17. My husband is a nurse, so of course I’m down with switching up “traditional” gender roles in health care jobs, but… with birth in particular, I’d want at least one other person there who had personally given birth. It’s just such a raw, powerful experience I find it in no way comparable to your average OB/GYN visit. It’s like having a sports coach who’s never played themselves at the top of their field. They can know just as much or more than a professional player, and certainly there are tons and tons of players who would be terrible coaches, but all things considered I’d want someone who knew what it was like to be where I was.

  18. Something that I was thinking about was the fact that if there are male midwives, it means they WANT to be midwives. You don’t go around gender expectations unless you really want to do something. That’s not to say that the female midwives don’t want to be there, just that the male ones have a little extra pressure (trust me – coming from a female engineer)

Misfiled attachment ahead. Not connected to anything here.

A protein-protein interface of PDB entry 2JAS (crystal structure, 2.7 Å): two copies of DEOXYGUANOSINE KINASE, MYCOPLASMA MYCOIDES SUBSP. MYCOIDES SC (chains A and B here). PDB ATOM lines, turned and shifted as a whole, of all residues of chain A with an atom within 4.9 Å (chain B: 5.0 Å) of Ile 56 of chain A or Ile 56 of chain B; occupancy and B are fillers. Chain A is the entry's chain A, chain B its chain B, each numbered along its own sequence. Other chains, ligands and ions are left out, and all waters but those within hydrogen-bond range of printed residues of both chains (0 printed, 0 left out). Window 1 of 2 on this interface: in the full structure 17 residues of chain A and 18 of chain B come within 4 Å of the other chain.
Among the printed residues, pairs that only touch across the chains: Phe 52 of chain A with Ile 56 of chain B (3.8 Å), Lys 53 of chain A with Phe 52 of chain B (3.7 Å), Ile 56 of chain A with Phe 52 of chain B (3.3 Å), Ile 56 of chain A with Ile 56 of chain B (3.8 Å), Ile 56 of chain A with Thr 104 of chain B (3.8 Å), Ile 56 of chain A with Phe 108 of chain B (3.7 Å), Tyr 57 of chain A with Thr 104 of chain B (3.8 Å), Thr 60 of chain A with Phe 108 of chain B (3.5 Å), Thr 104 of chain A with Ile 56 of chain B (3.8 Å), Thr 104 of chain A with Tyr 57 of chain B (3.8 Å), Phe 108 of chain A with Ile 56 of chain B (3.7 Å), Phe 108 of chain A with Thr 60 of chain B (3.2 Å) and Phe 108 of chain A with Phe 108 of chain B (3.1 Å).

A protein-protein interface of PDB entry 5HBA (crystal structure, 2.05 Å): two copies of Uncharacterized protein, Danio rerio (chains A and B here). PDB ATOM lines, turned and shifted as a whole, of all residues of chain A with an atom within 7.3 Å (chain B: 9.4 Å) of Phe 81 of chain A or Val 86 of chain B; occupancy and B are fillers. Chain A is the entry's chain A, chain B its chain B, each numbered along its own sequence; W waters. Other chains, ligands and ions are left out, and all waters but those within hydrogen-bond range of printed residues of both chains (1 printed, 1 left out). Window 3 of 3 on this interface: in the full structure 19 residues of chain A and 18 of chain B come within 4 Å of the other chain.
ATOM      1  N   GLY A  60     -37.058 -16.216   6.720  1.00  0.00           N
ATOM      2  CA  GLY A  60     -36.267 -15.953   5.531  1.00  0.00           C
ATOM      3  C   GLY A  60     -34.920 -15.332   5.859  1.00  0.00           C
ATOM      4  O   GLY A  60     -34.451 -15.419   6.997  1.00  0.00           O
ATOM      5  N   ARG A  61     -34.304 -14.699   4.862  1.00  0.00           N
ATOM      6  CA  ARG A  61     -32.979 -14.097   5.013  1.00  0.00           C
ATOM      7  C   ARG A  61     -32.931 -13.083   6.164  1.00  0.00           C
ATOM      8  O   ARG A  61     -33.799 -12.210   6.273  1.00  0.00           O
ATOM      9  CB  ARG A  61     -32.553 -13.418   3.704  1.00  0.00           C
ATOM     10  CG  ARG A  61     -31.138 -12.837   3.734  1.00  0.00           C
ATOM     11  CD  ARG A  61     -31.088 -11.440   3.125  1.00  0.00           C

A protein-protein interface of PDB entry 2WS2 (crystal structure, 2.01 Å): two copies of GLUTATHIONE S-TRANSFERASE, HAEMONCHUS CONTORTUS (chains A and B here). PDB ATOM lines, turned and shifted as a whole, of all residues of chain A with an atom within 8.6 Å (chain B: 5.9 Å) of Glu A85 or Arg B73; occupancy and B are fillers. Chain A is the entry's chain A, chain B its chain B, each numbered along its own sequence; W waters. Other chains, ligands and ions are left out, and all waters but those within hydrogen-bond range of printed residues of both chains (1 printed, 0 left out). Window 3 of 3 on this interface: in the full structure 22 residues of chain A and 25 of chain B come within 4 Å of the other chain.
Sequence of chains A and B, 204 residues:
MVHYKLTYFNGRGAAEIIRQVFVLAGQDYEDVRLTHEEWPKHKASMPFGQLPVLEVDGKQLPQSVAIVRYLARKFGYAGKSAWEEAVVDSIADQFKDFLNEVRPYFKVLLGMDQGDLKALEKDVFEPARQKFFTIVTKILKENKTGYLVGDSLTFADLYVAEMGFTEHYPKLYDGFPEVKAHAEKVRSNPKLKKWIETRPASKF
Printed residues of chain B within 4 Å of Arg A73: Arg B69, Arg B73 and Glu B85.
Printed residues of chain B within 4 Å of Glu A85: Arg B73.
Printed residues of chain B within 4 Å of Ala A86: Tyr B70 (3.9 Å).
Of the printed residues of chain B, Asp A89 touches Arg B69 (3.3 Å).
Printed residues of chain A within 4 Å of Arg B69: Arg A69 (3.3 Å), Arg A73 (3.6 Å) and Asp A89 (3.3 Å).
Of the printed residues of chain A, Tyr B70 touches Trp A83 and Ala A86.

I agree with the wanting someone there who has actually given birth though. I think for me it would just be my mom though.

    I have a male gyno (he actually delivered me) and I feel as comfortable with him as anyone else.

  19. Trigger Warning:

    I had a bad experience with my first pregnancy, which ended in a miscarriage. I didn’t care about the gender of the peple involved at the time, because most of my friends are male so I felt comfortable with both genders. Nowadays, I have problems with having a straight male ob/gyn or sonographer for trans-vaginal scans, because of their attitudes and behaviour at the time. These are my personal hangups though and to be honest, I don’t think I would care about the gender or sexuality of the midwife as long as we had a personal connection.